wellesley college, 2017
This piece is an exploration of my relationship with Hinduism, religiously and culturally. The musical compositions and the arrangement of the mandir, or altar, reflect the Hindu traditions, music, values, and aesthetic standards that have become ingrained in my notions of religiosity and spirituality over the years. The tableau of a mandir is deconstructed and each element is isolated, which simultaneously distorts the experience and brings focus to its various corporeal and spiritual elements.
Like religion, "digital" artistry and expression falls into an echoing limbo between the real and the theoretical, and is affective in how it moves us to feel, to act, and to interact with ourselves and with others. How do we reconcile fabrication and authenticity, fabrication and truth?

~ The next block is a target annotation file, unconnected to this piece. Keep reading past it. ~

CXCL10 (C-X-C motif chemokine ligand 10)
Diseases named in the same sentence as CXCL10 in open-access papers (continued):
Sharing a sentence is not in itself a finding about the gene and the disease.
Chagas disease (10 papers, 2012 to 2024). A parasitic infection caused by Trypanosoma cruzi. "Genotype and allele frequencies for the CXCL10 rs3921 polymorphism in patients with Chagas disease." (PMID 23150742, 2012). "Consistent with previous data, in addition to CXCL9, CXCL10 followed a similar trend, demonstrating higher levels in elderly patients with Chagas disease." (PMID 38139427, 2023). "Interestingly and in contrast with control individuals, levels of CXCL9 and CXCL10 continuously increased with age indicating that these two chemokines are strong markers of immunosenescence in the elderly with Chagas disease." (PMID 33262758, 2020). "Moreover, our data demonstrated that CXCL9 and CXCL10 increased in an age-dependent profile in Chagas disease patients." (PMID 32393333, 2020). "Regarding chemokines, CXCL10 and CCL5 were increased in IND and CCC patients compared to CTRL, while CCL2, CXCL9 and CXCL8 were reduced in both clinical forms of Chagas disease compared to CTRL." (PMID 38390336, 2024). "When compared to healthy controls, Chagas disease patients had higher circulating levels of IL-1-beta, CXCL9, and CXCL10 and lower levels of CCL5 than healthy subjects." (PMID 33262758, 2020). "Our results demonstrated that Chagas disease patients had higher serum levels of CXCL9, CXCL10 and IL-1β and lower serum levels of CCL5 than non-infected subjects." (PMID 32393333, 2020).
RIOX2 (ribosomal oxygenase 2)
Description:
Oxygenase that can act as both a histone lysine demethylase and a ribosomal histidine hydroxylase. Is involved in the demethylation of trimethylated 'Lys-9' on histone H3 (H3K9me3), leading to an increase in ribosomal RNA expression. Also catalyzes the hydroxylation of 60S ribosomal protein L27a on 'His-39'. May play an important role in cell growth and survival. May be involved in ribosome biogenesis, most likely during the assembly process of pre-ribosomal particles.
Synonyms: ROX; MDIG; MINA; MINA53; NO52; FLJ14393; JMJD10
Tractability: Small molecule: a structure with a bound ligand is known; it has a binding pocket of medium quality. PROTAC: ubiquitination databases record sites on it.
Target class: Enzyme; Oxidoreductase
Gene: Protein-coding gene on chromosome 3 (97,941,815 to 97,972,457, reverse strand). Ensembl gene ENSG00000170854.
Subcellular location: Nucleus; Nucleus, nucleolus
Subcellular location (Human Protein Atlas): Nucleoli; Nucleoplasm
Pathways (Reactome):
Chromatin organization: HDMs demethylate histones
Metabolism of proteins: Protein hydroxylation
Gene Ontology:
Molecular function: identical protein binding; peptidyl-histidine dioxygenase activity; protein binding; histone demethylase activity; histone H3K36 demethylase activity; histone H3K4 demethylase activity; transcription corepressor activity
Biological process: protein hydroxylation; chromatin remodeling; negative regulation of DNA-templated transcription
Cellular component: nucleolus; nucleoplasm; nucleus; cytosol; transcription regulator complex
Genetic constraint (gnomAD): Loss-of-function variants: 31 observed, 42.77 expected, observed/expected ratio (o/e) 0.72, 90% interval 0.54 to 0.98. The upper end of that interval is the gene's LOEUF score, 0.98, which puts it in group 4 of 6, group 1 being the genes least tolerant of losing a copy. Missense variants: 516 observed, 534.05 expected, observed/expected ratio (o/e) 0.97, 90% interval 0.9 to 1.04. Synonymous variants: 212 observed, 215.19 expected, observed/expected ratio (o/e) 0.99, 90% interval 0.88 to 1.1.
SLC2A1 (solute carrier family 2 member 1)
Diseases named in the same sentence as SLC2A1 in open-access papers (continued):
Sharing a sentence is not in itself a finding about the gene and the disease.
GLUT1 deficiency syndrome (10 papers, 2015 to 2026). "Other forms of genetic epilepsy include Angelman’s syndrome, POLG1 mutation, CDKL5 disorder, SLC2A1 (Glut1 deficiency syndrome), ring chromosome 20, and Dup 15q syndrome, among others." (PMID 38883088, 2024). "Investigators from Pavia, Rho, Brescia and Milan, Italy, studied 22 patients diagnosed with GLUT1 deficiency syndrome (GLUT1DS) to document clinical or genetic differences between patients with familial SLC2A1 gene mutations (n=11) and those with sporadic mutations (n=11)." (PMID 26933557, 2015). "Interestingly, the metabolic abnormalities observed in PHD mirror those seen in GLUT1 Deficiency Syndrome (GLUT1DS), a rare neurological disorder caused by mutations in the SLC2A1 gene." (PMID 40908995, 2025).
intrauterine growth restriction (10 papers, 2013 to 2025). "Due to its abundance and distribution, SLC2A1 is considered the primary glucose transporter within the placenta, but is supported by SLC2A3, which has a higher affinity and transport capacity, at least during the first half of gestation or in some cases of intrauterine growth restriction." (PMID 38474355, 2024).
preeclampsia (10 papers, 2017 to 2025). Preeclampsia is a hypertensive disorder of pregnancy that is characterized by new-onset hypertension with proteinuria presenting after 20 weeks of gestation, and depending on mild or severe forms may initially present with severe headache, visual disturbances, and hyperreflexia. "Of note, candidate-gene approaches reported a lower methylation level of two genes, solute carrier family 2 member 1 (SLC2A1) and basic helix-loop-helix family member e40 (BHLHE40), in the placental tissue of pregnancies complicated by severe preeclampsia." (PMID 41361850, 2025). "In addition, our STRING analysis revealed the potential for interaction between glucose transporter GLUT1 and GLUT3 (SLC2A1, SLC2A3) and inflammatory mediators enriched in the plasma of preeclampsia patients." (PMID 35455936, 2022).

This piece is an invitation to meditate and to introspect, to challenge traditional notions of religion and spirituality in the physical space of everyday Hindu ritual.
Pictured above are some of the individual components of the installation.
Each object signifies a performative aspect of engaging with Hinduism that represents a spiritual connection. The central object of the tableau, the idol of Lord Ganesha, is prominently featured in order to illustrate and call into question the way we fabricate objects, philosophies, traditions, and identities.
Posted below are the musical components for this piece, which stood in the Jewett Sculpture Court at Wellesley College.